Menashe: Ultra-Orthodox Ubermensch

Movies: Interview with Joshua Z. Weinstein

A documentary filmmaker explores the closed world of New York’s Hasidic community in his first narrative feature shot entirely in Yiddish with amateur actors and a leading man who’d never set foot in a cinema

By Katherine Monk

There are approximately 330,000 Hasidic and Ultra-Orthodox Jews living in New York City, yet, the community remains largely closed and somewhat mysterious to outsiders. Filmmaker Joshua Z. Weinstein wanted to know more, so he focused his documentary skills on the world at his doorstep in the boroughs and neighbourhoods of his native New York City.

The result is Menashe, a narrative feature shot entirely in Yiddish with an amateur cast of community members — some of whom had never set foot in a theatre until the film’s debut at this year’s Sundance Film Festival.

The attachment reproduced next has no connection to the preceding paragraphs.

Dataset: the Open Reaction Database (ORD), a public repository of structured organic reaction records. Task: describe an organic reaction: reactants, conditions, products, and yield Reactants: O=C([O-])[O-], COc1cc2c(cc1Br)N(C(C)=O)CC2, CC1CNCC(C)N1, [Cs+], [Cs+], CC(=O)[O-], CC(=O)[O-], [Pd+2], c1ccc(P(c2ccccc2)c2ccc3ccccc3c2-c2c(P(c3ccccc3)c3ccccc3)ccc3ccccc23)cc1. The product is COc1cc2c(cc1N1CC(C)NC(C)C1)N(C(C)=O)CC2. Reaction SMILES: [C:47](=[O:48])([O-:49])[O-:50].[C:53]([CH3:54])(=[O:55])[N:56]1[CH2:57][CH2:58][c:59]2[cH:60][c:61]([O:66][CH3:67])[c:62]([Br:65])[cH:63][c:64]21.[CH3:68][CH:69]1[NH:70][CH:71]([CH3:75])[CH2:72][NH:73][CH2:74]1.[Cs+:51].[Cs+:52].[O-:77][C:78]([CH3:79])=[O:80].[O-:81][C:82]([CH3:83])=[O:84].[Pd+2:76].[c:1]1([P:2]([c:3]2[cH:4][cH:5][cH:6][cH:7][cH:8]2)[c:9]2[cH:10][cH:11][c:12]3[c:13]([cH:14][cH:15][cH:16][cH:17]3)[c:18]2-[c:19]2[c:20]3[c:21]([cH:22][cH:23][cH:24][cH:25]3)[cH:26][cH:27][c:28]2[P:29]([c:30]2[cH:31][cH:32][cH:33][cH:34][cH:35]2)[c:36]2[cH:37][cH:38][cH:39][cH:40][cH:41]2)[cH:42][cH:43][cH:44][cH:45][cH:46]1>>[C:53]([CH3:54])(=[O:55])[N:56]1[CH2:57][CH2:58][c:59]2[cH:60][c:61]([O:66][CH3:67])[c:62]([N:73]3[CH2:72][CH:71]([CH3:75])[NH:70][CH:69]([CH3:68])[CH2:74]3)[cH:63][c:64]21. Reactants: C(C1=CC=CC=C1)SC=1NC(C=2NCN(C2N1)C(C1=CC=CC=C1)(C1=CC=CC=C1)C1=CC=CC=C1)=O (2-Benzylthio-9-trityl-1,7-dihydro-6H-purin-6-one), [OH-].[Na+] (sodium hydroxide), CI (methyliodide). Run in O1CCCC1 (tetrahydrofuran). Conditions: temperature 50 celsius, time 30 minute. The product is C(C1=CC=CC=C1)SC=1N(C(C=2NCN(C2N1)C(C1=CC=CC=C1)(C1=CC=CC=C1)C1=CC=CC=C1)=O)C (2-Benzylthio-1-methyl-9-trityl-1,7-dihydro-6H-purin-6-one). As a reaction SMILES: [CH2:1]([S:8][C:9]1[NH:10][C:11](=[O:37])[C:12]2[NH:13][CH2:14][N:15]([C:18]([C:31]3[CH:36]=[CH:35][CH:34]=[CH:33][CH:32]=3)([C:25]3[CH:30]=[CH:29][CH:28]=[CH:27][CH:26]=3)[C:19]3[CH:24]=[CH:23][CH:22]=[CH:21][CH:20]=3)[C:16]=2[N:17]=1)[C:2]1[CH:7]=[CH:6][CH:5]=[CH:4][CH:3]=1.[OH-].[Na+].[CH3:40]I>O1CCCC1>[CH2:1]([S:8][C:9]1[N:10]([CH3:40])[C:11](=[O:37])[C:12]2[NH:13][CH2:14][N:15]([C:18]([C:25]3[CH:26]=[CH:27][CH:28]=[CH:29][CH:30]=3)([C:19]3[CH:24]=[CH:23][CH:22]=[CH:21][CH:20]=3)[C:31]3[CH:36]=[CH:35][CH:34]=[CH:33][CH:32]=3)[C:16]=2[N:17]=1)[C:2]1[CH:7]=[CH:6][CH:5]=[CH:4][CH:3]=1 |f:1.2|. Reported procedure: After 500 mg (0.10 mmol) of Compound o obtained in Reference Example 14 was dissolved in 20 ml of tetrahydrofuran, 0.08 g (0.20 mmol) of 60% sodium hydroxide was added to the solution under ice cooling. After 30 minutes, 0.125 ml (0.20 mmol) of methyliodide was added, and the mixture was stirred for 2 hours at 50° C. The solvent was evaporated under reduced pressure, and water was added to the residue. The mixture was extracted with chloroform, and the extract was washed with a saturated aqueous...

Weinstein says the experience was rich and memorable, but it’s not something he’ll do again — if only because as a director, he’d like to understand the dialogue next time.

The Ex-Press spoke with Weinstein during a recent promotional tour, where we caught up with him in a Toronto hotel room.

Looking for the Other: Joshua Z. Weinstein says film is about learning how others live.

EX-PRESS: Did you grow up in New York? How much did you know about the Hasidic community before this started? Is this part of your story?